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From Old French moillier, from a hypothetical Vulgar Latin *molliāre (to soften by soaking) (cf. also molliō), itself from Latin mollia (panis), from a substantivation of the adjective mollis (soft), or from molliō, mollīre, and influenced by mollia. Cognate with Catalan mullar, Occitan molhar, Portuguese molhar, Romanian muia, Spanish mojar.




  1. (transitive) to make wet, get wet, dampen, moisten
  2. (transitive, cooking) to water (down)
  3. (transitive, nautical) to cast, drop (anchor)
  4. (transitive, linguistics) to palatalize
  5. (intransitive, nautical) to anchor, lie at anchor
    • 1955, Claude Lévi-Strauss, Tristes Tropiques, 1993 ed., Plon, →ISBN, chap. IX, p. 90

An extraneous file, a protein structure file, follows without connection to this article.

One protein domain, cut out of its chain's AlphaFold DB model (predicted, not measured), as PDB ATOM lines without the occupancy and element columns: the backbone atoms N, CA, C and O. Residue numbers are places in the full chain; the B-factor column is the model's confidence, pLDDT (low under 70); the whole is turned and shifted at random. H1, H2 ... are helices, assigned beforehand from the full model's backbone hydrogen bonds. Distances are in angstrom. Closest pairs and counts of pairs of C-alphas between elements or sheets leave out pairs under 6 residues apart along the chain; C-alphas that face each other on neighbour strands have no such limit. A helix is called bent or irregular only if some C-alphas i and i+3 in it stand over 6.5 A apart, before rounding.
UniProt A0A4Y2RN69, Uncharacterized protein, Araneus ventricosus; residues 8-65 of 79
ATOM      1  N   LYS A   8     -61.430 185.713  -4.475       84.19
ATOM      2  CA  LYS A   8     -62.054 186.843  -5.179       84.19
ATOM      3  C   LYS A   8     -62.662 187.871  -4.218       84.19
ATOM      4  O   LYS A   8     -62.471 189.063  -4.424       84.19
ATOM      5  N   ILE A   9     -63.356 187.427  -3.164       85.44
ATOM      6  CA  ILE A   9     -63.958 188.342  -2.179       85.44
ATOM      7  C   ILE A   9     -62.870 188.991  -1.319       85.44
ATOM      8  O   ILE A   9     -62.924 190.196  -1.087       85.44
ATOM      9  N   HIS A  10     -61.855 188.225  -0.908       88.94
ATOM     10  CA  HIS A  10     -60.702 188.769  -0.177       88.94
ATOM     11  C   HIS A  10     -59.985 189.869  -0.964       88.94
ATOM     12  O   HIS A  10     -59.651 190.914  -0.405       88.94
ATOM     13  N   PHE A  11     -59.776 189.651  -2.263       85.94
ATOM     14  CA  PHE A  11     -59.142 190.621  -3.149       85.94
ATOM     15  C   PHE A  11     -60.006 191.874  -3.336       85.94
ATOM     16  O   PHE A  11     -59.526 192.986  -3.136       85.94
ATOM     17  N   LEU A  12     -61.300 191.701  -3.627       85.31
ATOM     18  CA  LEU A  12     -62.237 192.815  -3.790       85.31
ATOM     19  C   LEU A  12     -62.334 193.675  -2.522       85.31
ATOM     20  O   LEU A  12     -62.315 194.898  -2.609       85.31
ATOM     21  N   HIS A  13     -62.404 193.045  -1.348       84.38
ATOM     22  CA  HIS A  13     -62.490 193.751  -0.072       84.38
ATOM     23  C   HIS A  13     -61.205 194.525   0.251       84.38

Le 10 novembre, Villegaignon mouille dans la baie de Guanabara, où Français et Portugais se disputaient depuis plusieurs années les faveurs des indigènes.
      — On November 10th, Villegaignon anchored in the bay of Guanabara, where for several years the French and the Portuguese had been vying with each other in wooing the natives. — 1973, John & Doreen Weightman (trans.), Tristes Tropiques, 2011 ed., Penguin Books, →ISBN
  6. (intransitive, slang) to be so frightened as to piss oneself
  7. (intransitive, slang, sex) to be wet
  8. (intransitive, Louisiana) to rain
  9. (reflexive, informal) to stick one's neck out
    Tu ne te mouilles pas trop, à ce que je vois !


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